For Arcologies to Thrive you need Intercity Rail


One of the challenges of Arcosanti is that its building has not really proceeded very robustly. People have joked that at the current rate of development that it would take about 500 years to meet its current goals of having a population of 5000.

However regardless of the flaws of the project itself in developing an effective process to meet its larger goals of becoming a real prototype for sustainable urban development we need to consider the larger cultural, economic and political environment.

For a car free Arcology (or more realistically an compact Ecocity type development that reduces auto use) to function properly or even a network of them In America today or sometime in the near future, we need a intercity rail transport system to handle transportation between these sustainable urban centers.

Recently I came across a NPR piece that sought to “help figure out why the train system in the United States is so lame…” Writer Ben Jervey went on a cross-country Amtrak trip, New York to San Francisco. He wrote about it in the recent Good Magazine in an article titled “Train in Vain“.

Really there was nothing new about it. Basically Ben said the problem is with the rails. The rail lines that Amtrak uses are a joke and basically operate on 1920 type technologies and designs.

While Europe, China and Japan test out 300 mph maglevs, we fret with 5 mph curves that slow Amtrak’s flagship Acela to a snail’s pace.

It is really about priorities and a failure of leadership. While not wanting to engage in partisanship here, the Republicans have been particularly friendly with the auto and oil related vested interests and quite antagonistic with those who have suggested the need for more mass transit and rail based intercity trasport.

Now we are faced with outmoded rail infrastructure and a huge investment in a car transport system that at 4 dollar a gallon gas seem quite uncompetitive with Europe and Japan’s robust public transportation infrastructure. Possibly this is another sign of the failure of American leadership that has encouraged low density, high consumption type development not just in the USA but around the world through its particular brand of neoliberalism.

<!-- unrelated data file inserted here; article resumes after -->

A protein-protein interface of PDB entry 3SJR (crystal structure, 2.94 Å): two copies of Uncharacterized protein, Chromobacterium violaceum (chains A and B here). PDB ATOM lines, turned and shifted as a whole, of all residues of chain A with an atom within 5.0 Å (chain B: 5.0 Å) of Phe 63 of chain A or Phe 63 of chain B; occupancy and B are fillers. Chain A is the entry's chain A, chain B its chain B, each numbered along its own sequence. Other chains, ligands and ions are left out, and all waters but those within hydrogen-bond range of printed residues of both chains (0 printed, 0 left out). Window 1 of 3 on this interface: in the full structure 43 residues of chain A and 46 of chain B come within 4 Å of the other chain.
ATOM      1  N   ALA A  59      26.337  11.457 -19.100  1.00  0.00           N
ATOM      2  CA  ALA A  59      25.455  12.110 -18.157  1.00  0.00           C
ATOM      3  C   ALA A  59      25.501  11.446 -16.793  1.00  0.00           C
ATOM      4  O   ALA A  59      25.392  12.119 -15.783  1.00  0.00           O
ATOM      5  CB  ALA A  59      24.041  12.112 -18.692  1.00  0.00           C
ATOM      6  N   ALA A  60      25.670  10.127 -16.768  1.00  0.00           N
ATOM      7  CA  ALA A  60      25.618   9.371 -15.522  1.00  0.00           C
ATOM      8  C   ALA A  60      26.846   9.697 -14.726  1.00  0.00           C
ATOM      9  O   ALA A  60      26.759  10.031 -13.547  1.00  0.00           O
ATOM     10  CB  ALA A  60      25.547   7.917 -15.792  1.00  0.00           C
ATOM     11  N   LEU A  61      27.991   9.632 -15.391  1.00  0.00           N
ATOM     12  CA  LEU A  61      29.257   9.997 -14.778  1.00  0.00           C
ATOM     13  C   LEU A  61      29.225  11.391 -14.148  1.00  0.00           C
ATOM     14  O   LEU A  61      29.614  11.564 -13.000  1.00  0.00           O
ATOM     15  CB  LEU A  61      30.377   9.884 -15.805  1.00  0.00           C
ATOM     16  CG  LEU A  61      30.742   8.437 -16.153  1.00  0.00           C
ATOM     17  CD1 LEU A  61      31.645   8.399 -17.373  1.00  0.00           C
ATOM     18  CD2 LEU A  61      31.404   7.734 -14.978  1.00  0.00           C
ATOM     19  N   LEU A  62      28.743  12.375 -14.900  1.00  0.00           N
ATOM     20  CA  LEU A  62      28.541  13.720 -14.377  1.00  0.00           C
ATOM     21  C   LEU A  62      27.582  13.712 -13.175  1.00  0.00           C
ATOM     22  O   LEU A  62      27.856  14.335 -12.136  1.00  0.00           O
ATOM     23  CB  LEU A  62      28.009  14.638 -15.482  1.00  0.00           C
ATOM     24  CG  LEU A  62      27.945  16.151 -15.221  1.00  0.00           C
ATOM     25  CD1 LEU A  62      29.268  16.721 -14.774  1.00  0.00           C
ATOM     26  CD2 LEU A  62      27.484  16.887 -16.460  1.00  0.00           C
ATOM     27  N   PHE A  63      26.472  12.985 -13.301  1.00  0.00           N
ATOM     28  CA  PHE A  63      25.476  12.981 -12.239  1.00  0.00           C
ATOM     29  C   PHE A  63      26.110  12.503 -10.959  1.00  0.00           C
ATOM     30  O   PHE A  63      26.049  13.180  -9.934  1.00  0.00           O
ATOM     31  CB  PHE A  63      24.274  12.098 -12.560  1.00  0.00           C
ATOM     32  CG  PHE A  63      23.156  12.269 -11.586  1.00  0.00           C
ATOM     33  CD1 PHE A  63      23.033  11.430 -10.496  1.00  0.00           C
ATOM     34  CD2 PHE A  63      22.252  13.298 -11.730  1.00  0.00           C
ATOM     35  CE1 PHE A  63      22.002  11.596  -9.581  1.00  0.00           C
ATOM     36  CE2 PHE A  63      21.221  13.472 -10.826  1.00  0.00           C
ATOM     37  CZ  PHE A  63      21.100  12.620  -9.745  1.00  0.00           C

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3 thoughts on “For Arcologies to Thrive you need Intercity Rail

  1. A quick note from a former copy editor – the flagship train is the Acela, not the Excelon.

    It is ironic that the US did Europe and Japan a favor by bombing their old tracks to dust in WWII. We are lucky no one has done us that favor, and yet from a rail perspective it would have helped.

  2. Ran,

    Thanks for the feedback on the post. I made the correction and add a few links as well.

    I would add to your comment that it is complacency that allows us to continue to rely on those outdated tracks. Interesting how we have allowed the Republicans to shift the discussion away from their negligent pro car and fuel company policies and towards the idea of drilling offshore wells to solve the problem. Too bad that it seems like it would take something drastic like a war to get things moving, but that of course was what it took to get America mobilized to fight the Germans and the Japanese.

    Of course by the time we had won it looked the city was the thing of the past and the car was the machine to move us past it. So why waste money on new rail lines like the Europeans and the Japanese were investing (with US money) in?

  3. Amtrak’s rails are indeed too old for high speed, and more problematically, they are shared by freight trains, to which passengers must give way. The solutions, however, are simple since Amtrak passes through some of the most beautiful terrain in the USA. Link it directly to the National Parks Service to honor that terrain. Upgrade the rolling stock, restore its 1st Class service, and return to it its mail-carrying function. Tout it at home and abroad as leisure class travel. Take the 12 billion dollars Dubya gave away to the airlines after 9/11 because that poor industry was suffering (the pilots and people on the ground got nada but you can bet your booties the CEOs went home happy that day) – take that $12 b and invest it in R&D for highspeed rail. (My vote is for linear induction or mag-lev, one lane in each direction of every interstate in the country.

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